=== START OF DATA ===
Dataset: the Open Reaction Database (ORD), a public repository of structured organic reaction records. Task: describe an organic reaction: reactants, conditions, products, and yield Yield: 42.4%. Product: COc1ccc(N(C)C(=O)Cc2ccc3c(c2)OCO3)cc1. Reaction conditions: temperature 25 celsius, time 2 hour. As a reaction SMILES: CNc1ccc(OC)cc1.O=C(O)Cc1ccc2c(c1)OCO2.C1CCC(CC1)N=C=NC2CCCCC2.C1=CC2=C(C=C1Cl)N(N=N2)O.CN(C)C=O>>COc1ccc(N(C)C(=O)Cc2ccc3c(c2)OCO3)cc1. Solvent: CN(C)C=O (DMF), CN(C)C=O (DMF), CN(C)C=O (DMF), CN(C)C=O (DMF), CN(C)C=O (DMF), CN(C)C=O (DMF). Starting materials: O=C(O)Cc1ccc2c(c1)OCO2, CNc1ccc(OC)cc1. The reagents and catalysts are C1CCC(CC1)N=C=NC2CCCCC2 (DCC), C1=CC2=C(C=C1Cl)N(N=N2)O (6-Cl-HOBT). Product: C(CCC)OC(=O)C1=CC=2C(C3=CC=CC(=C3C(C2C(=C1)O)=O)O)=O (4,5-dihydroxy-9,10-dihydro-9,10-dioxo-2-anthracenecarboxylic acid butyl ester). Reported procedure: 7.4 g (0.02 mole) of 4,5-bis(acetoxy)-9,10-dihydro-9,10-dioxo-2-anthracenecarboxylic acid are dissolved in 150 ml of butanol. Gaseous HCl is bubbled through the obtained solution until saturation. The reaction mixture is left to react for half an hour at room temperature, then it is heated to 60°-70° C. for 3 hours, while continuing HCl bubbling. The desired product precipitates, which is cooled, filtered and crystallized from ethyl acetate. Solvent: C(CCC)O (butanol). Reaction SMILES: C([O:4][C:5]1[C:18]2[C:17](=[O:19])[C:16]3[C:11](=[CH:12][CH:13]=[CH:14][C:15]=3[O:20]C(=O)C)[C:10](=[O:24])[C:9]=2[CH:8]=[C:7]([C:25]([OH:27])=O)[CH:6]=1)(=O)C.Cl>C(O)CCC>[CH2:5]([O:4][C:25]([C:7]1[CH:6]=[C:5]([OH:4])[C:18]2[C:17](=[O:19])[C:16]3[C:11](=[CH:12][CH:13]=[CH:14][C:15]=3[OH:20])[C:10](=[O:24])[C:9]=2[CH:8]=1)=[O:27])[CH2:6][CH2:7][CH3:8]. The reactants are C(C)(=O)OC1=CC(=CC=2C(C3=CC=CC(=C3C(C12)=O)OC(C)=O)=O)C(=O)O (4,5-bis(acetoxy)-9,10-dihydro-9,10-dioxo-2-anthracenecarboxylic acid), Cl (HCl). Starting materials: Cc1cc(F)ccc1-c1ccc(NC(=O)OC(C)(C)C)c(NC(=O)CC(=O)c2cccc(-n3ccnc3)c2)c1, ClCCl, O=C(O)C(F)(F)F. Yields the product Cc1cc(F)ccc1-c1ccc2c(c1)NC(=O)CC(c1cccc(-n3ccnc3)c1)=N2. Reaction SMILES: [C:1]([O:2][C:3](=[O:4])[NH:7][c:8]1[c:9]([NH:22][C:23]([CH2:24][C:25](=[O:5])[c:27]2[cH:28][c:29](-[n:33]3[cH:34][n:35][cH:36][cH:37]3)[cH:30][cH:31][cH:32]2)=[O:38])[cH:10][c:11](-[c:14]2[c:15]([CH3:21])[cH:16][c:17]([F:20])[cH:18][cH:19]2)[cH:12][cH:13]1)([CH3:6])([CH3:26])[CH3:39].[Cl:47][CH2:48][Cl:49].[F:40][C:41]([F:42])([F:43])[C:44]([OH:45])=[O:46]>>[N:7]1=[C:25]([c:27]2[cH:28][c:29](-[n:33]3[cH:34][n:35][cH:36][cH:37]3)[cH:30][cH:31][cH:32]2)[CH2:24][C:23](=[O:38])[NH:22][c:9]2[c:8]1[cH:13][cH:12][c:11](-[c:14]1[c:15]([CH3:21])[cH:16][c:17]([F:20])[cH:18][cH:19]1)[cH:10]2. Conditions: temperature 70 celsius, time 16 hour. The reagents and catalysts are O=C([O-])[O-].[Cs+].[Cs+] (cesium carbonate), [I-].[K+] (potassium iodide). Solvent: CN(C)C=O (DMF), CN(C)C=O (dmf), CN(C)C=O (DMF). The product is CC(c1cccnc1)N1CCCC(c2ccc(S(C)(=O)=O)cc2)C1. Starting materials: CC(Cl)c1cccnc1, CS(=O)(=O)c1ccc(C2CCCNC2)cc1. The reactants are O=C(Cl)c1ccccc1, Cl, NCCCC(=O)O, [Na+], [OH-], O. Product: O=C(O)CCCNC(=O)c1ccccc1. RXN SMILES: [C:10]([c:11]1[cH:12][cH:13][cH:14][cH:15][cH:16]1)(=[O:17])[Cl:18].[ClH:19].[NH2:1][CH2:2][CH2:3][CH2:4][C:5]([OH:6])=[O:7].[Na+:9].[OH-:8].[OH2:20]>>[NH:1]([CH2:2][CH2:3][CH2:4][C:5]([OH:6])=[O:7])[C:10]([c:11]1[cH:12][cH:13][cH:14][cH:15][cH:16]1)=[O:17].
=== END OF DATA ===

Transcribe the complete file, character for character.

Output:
Dataset: the Open Reaction Database (ORD), a public repository of structured organic reaction records. Task: describe an organic reaction: reactants, conditions, products, and yield Yield: 42.4%. Product: COc1ccc(N(C)C(=O)Cc2ccc3c(c2)OCO3)cc1. Reaction conditions: temperature 25 celsius, time 2 hour. As a reaction SMILES: CNc1ccc(OC)cc1.O=C(O)Cc1ccc2c(c1)OCO2.C1CCC(CC1)N=C=NC2CCCCC2.C1=CC2=C(C=C1Cl)N(N=N2)O.CN(C)C=O>>COc1ccc(N(C)C(=O)Cc2ccc3c(c2)OCO3)cc1. Solvent: CN(C)C=O (DMF), CN(C)C=O (DMF), CN(C)C=O (DMF), CN(C)C=O (DMF), CN(C)C=O (DMF), CN(C)C=O (DMF). Starting materials: O=C(O)Cc1ccc2c(c1)OCO2, CNc1ccc(OC)cc1. The reagents and catalysts are C1CCC(CC1)N=C=NC2CCCCC2 (DCC), C1=CC2=C(C=C1Cl)N(N=N2)O (6-Cl-HOBT). Product: C(CCC)OC(=O)C1=CC=2C(C3=CC=CC(=C3C(C2C(=C1)O)=O)O)=O (4,5-dihydroxy-9,10-dihydro-9,10-dioxo-2-anthracenecarboxylic acid butyl ester). Reported procedure: 7.4 g (0.02 mole) of 4,5-bis(acetoxy)-9,10-dihydro-9,10-dioxo-2-anthracenecarboxylic acid are dissolved in 150 ml of butanol. Gaseous HCl is bubbled through the obtained solution until saturation. The reaction mixture is left to react for half an hour at room temperature, then it is heated to 60°-70° C. for 3 hours, while continuing HCl bubbling. The desired product precipitates, which is cooled, filtered and crystallized from ethyl acetate. Solvent: C(CCC)O (butanol). Reaction SMILES: C([O:4][C:5]1[C:18]2[C:17](=[O:19])[C:16]3[C:11](=[CH:12][CH:13]=[CH:14][C:15]=3[O:20]C(=O)C)[C:10](=[O:24])[C:9]=2[CH:8]=[C:7]([C:25]([OH:27])=O)[CH:6]=1)(=O)C.Cl>C(O)CCC>[CH2:5]([O:4][C:25]([C:7]1[CH:6]=[C:5]([OH:4])[C:18]2[C:17](=[O:19])[C:16]3[C:11](=[CH:12][CH:13]=[CH:14][C:15]=3[OH:20])[C:10](=[O:24])[C:9]=2[CH:8]=1)=[O:27])[CH2:6][CH2:7][CH3:8]. The reactants are C(C)(=O)OC1=CC(=CC=2C(C3=CC=CC(=C3C(C12)=O)OC(C)=O)=O)C(=O)O (4,5-bis(acetoxy)-9,10-dihydro-9,10-dioxo-2-anthracenecarboxylic acid), Cl (HCl). Starting materials: Cc1cc(F)ccc1-c1ccc(NC(=O)OC(C)(C)C)c(NC(=O)CC(=O)c2cccc(-n3ccnc3)c2)c1, ClCCl, O=C(O)C(F)(F)F. Yields the product Cc1cc(F)ccc1-c1ccc2c(c1)NC(=O)CC(c1cccc(-n3ccnc3)c1)=N2. Reaction SMILES: [C:1]([O:2][C:3](=[O:4])[NH:7][c:8]1[c:9]([NH:22][C:23]([CH2:24][C:25](=[O:5])[c:27]2[cH:28][c:29](-[n:33]3[cH:34][n:35][cH:36][cH:37]3)[cH:30][cH:31][cH:32]2)=[O:38])[cH:10][c:11](-[c:14]2[c:15]([CH3:21])[cH:16][c:17]([F:20])[cH:18][cH:19]2)[cH:12][cH:13]1)([CH3:6])([CH3:26])[CH3:39].[Cl:47][CH2:48][Cl:49].[F:40][C:41]([F:42])([F:43])[C:44]([OH:45])=[O:46]>>[N:7]1=[C:25]([c:27]2[cH:28][c:29](-[n:33]3[cH:34][n:35][cH:36][cH:37]3)[cH:30][cH:31][cH:32]2)[CH2:24][C:23](=[O:38])[NH:22][c:9]2[c:8]1[cH:13][cH:12][c:11](-[c:14]1[c:15]([CH3:21])[cH:16][c:17]([F:20])[cH:18][cH:19]1)[cH:10]2. Conditions: temperature 70 celsius, time 16 hour. The reagents and catalysts are O=C([O-])[O-].[Cs+].[Cs+] (cesium carbonate), [I-].[K+] (potassium iodide). Solvent: CN(C)C=O (DMF), CN(C)C=O (dmf), CN(C)C=O (DMF). The product is CC(c1cccnc1)N1CCCC(c2ccc(S(C)(=O)=O)cc2)C1. Starting materials: CC(Cl)c1cccnc1, CS(=O)(=O)c1ccc(C2CCCNC2)cc1. The reactants are O=C(Cl)c1ccccc1, Cl, NCCCC(=O)O, [Na+], [OH-], O. Product: O=C(O)CCCNC(=O)c1ccccc1. RXN SMILES: [C:10]([c:11]1[cH:12][cH:13][cH:14][cH:15][cH:16]1)(=[O:17])[Cl:18].[ClH:19].[NH2:1][CH2:2][CH2:3][CH2:4][C:5]([OH:6])=[O:7].[Na+:9].[OH-:8].[OH2:20]>>[NH:1]([CH2:2][CH2:3][CH2:4][C:5]([OH:6])=[O:7])[C:10]([c:11]1[cH:12][cH:13][cH:14][cH:15][cH:16]1)=[O:17].